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Natural Selection

What is fitness?

Does this type of fitness have anything to do with natural selection? Usually not. There are countless ways in which an organism can be more “fit,” or better adapted to its habitat. And we probably do not know about most of these adaptations.

Natural Selection

Natural selection occurs when there are differences in fitness among members of a population. As a result, some individuals pass more genes to the next generation. This causes allele frequencies to change.

Sickle Cell and Natural Selection

The example of sickle-cell anemia is described in the the figure below and Table below. It shows how natural selection can keep a harmful allele in a gene pool. 

Sickle-cell anemia blood cells, and normal red blood cell

Sickle Cell and Natural Selection. Notice the normal-shaped red blood cell on the left, and the sickle-shaped cell on the right.

AA100% normal hemoglobinSomewhat reduced fitness because of no resistance to malaria
ASEnough normal hemoglobin to prevent sickle-cell anemiaHighest fitness because of resistance to malaria
SS100% abnormal hemoglobin, causing sickle-cell anemiaGreatly reduced fitness because of sickle-cell anemia

Here’s how natural selection can keep a harmful allele in a gene pool:

  • The allele (S) for sickle-cell anemia is a harmful autosomal recessive. It is caused by a mutation in the normal allele (A) for hemoglobin (a protein on red blood cells).
  • Malaria is a deadly tropical disease. It is common in many African populations.
  • Heterozygotes (AS) with the sickle-cell allele are resistant to malaria. Therefore, they are more likely to survive and reproduce. This keeps the S allele in the gene pool.

The sickle-cell example shows that fitness depends on phenotypes. It also shows that fitness may depend on the environment. What do you think might happen if malaria was eliminated in an African population with a relatively high frequency of the S allele? How might the fitness of the different genotypes change? How might this affect the frequency of the S allele?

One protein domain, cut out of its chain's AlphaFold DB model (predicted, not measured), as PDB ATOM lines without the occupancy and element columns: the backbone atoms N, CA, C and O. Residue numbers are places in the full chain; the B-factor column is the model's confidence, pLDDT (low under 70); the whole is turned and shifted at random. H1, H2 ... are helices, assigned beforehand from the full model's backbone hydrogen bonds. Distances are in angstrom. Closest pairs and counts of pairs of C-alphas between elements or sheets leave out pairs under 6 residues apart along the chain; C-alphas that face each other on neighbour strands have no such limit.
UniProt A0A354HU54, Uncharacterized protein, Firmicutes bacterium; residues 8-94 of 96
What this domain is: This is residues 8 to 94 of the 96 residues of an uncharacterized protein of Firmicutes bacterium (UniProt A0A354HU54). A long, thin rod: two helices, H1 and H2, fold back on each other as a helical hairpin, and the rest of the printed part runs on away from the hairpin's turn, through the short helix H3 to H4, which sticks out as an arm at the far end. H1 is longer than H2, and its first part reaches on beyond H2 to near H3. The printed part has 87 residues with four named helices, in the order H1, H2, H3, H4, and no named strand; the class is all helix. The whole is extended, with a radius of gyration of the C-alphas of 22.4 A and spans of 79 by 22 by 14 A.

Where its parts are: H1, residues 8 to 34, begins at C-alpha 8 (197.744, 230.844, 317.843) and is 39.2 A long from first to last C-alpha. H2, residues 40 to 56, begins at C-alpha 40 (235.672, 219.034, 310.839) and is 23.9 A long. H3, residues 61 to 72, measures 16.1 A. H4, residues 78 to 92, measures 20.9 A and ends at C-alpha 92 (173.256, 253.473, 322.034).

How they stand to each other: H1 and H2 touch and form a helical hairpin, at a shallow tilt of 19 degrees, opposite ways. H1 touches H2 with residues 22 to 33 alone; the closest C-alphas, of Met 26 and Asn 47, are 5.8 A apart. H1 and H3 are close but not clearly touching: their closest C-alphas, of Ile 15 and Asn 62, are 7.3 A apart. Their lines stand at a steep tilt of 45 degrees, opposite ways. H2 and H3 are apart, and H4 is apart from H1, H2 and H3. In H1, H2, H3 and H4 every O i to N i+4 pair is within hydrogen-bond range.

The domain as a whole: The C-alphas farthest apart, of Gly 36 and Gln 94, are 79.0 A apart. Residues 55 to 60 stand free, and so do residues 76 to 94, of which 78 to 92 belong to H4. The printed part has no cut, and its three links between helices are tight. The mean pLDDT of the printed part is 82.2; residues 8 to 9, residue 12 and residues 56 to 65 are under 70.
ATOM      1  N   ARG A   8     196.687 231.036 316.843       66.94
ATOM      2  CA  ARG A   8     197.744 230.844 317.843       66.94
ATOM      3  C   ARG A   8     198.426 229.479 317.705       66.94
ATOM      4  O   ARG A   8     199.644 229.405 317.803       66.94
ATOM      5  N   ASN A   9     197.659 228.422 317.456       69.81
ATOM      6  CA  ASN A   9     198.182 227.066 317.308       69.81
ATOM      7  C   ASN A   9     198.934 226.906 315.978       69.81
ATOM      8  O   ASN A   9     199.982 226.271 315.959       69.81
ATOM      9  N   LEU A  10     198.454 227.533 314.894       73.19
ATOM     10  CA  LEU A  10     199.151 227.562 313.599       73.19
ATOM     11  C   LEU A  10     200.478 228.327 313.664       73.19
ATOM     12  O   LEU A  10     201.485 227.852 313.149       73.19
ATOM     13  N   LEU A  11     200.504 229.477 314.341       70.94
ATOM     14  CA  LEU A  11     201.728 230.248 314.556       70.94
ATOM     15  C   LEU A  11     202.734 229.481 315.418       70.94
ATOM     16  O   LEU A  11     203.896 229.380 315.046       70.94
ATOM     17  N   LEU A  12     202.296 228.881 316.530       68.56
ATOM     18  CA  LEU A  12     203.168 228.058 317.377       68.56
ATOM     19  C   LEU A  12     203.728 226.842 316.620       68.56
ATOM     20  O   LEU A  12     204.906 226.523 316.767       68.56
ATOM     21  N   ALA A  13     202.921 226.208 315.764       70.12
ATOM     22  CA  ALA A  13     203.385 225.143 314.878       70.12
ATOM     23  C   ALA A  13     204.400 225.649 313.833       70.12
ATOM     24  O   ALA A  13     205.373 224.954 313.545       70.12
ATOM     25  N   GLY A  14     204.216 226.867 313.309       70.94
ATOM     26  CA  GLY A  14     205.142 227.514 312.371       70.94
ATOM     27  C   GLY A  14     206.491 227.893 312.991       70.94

Natural Selection and Polygenic Traits

Sickle-cell trait is controlled by a single gene. Natural selection for polygenic traits is more complex, unless you just look at phenotypes. Three ways that natural selection can affect phenotypes are shown in the figure below. 

  1. Stabilizing selection occurs when phenotypes at both extremes of the phenotypic distribution are selected against. This narrows the range of variation. An example is human birth weight. Babies that are very large or very small at birth are less likely to survive. This keeps birth weight within a relatively narrow range.
  2. Directional selection occurs when one of two extreme phenotypes is selected for. This shifts the distribution toward that extreme. This is the type of natural selection that the Grants observed in the beak size of Galápagos finches.
  3. Disruptive selection occurs when phenotypes in the middle of the range are selected against. This results in two overlapping phenotypes, one at each end of the distribution. An example is sexual dimorphism. This refers to differences between the phenotypes of males and females of the same species. In humans, for example, males and females have different heights and body shapes.
Stabilizing, disruptive, and directional selection

Natural selection may affect the distribution of a polygenic trait. These graphs show three ways this can happen.


  • Natural selection occurs when there are differences in fitness among members of a population.
  • Natural selection for a polygenic trait changes the distribution of phenotypes. It may have a stabilizing, directional, or disruptive effect on the phenotype distribution.

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